Hornaday: Ah, that’s interesting — if anything, I thought she was the strongest thing about an otherwise terribly lame movie…Although I *do* think she’s too old for the role. But she certainly does her best with material that really doesn’t do her any favors. She basically spends the film looking very tired and tense in gorgeous clothes. “Grace of Monaco” got the festival off to a strangely negative start, but things have started to look up by today, thank goodness!


Nicole Kidman attends a news conference for the film “Grace of Monaco” (Photo: REUTERS/Yves Herman)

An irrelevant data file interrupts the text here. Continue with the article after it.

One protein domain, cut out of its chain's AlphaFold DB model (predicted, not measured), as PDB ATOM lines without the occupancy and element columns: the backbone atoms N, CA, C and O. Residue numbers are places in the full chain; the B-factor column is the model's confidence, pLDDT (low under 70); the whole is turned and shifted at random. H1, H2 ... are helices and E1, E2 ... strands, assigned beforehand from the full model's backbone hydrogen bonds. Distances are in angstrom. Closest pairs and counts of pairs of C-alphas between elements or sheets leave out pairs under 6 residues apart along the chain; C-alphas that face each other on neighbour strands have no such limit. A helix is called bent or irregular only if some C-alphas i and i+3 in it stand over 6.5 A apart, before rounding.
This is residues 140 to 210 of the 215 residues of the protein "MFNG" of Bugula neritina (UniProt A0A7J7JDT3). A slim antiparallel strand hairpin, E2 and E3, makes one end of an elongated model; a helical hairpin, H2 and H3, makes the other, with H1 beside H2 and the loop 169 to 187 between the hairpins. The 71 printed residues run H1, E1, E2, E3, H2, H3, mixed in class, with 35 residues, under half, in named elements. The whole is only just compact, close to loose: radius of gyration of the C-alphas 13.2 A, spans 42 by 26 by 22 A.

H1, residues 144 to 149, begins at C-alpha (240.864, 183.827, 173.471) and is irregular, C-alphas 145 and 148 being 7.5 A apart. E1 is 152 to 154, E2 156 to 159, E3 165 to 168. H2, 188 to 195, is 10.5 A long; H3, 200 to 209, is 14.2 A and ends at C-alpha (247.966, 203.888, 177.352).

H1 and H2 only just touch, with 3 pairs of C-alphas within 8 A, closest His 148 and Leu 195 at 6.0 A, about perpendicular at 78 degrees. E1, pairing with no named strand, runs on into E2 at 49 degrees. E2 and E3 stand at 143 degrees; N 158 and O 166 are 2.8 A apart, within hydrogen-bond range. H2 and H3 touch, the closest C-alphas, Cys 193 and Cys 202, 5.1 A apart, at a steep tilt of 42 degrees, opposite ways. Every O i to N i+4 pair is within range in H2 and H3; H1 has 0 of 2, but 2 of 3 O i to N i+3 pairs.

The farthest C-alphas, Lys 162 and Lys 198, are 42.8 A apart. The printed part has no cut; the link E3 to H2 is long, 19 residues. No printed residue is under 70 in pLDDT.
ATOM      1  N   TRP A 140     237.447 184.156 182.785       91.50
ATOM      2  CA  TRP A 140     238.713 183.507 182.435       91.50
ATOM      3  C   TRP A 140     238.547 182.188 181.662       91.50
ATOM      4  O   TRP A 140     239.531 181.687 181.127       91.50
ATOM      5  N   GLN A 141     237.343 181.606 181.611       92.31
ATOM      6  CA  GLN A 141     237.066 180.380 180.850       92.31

Q: Is it true that people laughed when it was shown? Has that kind of reaction ever happened before at Cannes? You’d think people would only take a film there if they knew it was good – or at least passable…

Hornaday: Your words to the movie gods’ ears…If only.

Yes, people did laugh, and whistle and boo. And no, that’s not uncommon at all at Cannes, which is known for its tough audiences (and not just the ink-stained wretches of the press!). I never enjoy those moments. You just want to move along quickly, and hope for a better one around the next bend. Ouf.

 

Jessica Stahl is a producer on The Post's audience engagement team.